Again, the key thing here is identifying your potential 1’s. Then, give them the stuff they need to fulfill their potential. Whether that’s a week at a great training program for future leaders or a new piece of technology that helps them be more efficient, pro-actively lead the charge to help them along. Sometimes all that separates a 2 from a 1 who brings in large amounts of revenue for your company is some new learning from a $1,000 seminar. Make the investment.
In addition, say “yes,” when your 1’s ask for things. Don’t make them write up justifications for the expense. If you’ve got a good 1, they know what they need to stay there. Be the fullback and help make it happen, even if you might not think the conference in, say, San Antonio is any better than the cheaper one in Toledo. No matter what, the one in San Antonio is better for your 1’s. Make it happen for them.
And if that means a 3 doesn’t get to go to a seminar that year or that her request for a new widget is delayed, so be it. Yes, you have to make sure you’re giving them what they need if they’re attempting to meet the goals set up to get them out of the 3 group, but just like with raises, don’t reward people who make things worse. Use those funds for the members of the other two groups.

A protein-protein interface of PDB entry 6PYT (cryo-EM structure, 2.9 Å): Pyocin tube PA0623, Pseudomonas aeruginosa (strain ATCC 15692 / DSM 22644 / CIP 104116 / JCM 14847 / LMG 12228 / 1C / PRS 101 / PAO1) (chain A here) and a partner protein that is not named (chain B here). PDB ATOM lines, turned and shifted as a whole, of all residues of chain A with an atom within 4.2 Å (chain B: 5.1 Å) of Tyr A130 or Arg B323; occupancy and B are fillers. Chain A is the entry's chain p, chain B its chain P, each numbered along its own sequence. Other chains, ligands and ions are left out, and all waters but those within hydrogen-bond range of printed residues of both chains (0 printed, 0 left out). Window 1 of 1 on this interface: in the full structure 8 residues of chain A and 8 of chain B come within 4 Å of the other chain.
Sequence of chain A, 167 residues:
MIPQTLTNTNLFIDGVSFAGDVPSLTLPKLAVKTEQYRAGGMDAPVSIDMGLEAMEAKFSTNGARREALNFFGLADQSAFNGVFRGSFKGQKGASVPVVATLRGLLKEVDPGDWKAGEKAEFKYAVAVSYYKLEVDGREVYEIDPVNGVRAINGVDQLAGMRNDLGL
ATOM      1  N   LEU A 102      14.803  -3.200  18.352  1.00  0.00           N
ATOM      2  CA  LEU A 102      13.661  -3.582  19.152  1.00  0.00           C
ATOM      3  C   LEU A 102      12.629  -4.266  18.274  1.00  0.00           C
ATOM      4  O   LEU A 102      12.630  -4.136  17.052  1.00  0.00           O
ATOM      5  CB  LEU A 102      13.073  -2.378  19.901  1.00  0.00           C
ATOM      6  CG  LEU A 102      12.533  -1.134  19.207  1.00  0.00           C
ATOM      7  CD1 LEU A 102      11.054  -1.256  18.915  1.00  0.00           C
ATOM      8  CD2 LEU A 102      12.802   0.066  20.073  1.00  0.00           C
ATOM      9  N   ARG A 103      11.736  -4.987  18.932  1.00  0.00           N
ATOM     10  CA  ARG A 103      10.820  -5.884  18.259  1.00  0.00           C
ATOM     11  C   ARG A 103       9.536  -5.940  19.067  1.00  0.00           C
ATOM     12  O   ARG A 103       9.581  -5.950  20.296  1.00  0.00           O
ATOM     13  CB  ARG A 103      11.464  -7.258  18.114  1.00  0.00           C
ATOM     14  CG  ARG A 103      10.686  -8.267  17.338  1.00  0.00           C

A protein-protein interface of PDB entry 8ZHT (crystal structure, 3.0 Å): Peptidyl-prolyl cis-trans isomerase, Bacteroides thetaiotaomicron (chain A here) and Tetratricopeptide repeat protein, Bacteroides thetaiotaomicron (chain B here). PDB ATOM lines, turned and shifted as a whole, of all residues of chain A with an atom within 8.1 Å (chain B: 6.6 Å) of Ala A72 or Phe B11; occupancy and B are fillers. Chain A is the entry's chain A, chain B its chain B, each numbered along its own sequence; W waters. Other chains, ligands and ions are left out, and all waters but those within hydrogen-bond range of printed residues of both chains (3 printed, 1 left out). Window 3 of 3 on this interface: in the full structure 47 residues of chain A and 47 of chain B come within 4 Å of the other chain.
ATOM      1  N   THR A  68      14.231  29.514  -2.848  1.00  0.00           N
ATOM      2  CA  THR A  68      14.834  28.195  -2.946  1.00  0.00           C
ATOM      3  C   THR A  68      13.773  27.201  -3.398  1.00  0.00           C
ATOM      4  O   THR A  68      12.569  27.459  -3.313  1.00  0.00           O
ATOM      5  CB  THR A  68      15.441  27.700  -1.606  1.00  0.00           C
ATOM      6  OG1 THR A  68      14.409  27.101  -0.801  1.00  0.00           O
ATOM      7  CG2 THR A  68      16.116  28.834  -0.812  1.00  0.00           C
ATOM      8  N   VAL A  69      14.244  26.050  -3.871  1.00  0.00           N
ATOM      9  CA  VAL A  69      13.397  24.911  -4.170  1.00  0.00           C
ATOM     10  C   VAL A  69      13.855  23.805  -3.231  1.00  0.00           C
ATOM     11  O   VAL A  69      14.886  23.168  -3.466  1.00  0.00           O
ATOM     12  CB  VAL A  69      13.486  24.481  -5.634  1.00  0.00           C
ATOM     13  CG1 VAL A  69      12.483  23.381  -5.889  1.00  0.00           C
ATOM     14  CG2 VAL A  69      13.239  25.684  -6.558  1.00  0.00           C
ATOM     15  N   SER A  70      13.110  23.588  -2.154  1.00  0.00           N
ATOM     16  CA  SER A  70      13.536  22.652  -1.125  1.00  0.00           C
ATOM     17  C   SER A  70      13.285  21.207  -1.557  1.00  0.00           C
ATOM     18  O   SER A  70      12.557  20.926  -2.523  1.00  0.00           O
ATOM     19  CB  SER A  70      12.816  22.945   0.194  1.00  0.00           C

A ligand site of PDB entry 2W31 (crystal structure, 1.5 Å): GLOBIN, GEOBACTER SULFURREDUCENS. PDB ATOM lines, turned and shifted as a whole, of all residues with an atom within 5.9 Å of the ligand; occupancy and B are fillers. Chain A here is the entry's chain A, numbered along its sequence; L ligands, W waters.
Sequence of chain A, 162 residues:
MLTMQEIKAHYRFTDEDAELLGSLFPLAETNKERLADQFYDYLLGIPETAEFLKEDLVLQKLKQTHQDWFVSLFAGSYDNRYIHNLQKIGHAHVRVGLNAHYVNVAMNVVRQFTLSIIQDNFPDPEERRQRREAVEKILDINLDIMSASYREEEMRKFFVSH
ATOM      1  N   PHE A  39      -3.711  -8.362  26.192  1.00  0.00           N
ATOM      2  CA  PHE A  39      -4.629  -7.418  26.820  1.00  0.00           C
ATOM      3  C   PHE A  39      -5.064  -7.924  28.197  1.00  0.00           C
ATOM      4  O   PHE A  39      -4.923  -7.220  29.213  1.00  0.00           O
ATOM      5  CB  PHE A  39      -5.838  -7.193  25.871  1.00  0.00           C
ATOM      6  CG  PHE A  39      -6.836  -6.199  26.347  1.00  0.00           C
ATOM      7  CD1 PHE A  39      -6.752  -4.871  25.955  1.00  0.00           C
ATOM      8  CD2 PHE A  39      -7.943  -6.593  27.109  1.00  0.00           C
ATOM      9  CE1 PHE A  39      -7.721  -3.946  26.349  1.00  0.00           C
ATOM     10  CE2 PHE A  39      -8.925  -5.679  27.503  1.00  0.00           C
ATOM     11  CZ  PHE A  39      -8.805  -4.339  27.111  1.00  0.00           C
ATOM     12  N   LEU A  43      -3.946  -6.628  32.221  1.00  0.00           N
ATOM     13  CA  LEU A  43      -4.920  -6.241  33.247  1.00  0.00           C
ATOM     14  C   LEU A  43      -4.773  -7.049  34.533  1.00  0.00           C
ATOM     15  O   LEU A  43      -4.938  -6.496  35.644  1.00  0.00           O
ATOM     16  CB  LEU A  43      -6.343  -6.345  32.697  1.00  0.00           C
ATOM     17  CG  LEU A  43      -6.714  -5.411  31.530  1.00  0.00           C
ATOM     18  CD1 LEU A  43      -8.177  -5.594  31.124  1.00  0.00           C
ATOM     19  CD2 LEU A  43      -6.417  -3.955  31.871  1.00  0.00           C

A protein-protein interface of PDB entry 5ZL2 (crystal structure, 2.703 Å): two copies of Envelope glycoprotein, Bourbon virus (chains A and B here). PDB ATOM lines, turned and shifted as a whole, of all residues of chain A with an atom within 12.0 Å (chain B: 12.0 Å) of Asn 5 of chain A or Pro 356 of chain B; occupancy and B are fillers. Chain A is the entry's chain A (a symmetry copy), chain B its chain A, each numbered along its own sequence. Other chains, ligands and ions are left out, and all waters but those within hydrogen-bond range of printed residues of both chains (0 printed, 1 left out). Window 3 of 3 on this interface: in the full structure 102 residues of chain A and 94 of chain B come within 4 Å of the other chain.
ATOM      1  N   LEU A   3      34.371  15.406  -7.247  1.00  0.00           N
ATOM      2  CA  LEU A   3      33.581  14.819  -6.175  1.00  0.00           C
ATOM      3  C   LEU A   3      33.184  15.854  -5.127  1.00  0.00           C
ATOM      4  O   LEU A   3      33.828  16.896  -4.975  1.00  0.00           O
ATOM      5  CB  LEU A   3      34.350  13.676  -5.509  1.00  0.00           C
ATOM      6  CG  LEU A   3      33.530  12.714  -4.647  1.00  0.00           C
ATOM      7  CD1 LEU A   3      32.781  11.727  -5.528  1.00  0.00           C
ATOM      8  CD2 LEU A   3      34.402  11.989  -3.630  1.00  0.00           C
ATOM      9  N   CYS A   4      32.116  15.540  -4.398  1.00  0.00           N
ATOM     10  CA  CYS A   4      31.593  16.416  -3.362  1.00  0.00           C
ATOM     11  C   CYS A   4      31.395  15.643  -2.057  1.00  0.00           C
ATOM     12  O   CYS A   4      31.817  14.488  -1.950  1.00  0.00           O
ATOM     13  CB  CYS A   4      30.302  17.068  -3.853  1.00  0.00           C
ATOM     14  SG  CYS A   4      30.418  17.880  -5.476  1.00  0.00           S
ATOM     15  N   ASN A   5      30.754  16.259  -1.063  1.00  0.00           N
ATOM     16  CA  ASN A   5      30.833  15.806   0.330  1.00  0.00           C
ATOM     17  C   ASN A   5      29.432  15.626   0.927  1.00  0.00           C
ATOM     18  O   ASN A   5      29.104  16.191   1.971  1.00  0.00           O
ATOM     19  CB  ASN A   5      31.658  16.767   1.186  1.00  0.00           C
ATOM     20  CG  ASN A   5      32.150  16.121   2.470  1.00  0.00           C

Practice Right Now
So now that we’ve gone through all of this together, let’s return to the beginning. Stop. Take a look around your office or, if you’re virtual, think about the people who make up your company. Put on your judge’s robe and see if you can’t classify every single person into one of these three categories.
- People who make things better.
- People who keep things movin’.
- People who make things worse.
Even if you’re not a leader or manager right now, practice doing this. Should you ever find yourself in a role where you have an influence over the lives of other human beings, it’s a great system to help guide you in how you manage your most scarce resource — and your company’s.